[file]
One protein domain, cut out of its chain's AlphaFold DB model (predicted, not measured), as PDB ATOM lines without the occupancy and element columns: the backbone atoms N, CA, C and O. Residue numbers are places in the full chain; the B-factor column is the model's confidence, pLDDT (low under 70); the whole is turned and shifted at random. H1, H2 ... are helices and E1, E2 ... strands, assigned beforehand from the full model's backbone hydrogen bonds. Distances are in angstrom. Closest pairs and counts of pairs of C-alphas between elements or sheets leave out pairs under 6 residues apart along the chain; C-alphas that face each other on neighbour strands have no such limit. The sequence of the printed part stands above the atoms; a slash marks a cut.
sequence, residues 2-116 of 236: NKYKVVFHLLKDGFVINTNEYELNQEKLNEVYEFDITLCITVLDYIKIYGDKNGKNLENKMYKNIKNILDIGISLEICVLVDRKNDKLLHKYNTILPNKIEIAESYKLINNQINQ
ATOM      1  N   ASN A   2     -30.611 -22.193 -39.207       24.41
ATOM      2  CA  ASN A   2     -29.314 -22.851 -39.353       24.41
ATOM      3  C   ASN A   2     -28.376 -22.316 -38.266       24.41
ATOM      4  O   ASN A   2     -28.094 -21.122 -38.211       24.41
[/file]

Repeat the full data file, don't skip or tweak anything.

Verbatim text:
One protein domain, cut out of its chain's AlphaFold DB model (predicted, not measured), as PDB ATOM lines without the occupancy and element columns: the backbone atoms N, CA, C and O. Residue numbers are places in the full chain; the B-factor column is the model's confidence, pLDDT (low under 70); the whole is turned and shifted at random. H1, H2 ... are helices and E1, E2 ... strands, assigned beforehand from the full model's backbone hydrogen bonds. Distances are in angstrom. Closest pairs and counts of pairs of C-alphas between elements or sheets leave out pairs under 6 residues apart along the chain; C-alphas that face each other on neighbour strands have no such limit. The sequence of the printed part stands above the atoms; a slash marks a cut.
sequence, residues 2-116 of 236: NKYKVVFHLLKDGFVINTNEYELNQEKLNEVYEFDITLCITVLDYIKIYGDKNGKNLENKMYKNIKNILDIGISLEICVLVDRKNDKLLHKYNTILPNKIEIAESYKLINNQINQ
ATOM      1  N   ASN A   2     -30.611 -22.193 -39.207       24.41
ATOM      2  CA  ASN A   2     -29.314 -22.851 -39.353       24.41
ATOM      3  C   ASN A   2     -28.376 -22.316 -38.266       24.41
ATOM      4  O   ASN A   2     -28.094 -21.122 -38.211       24.41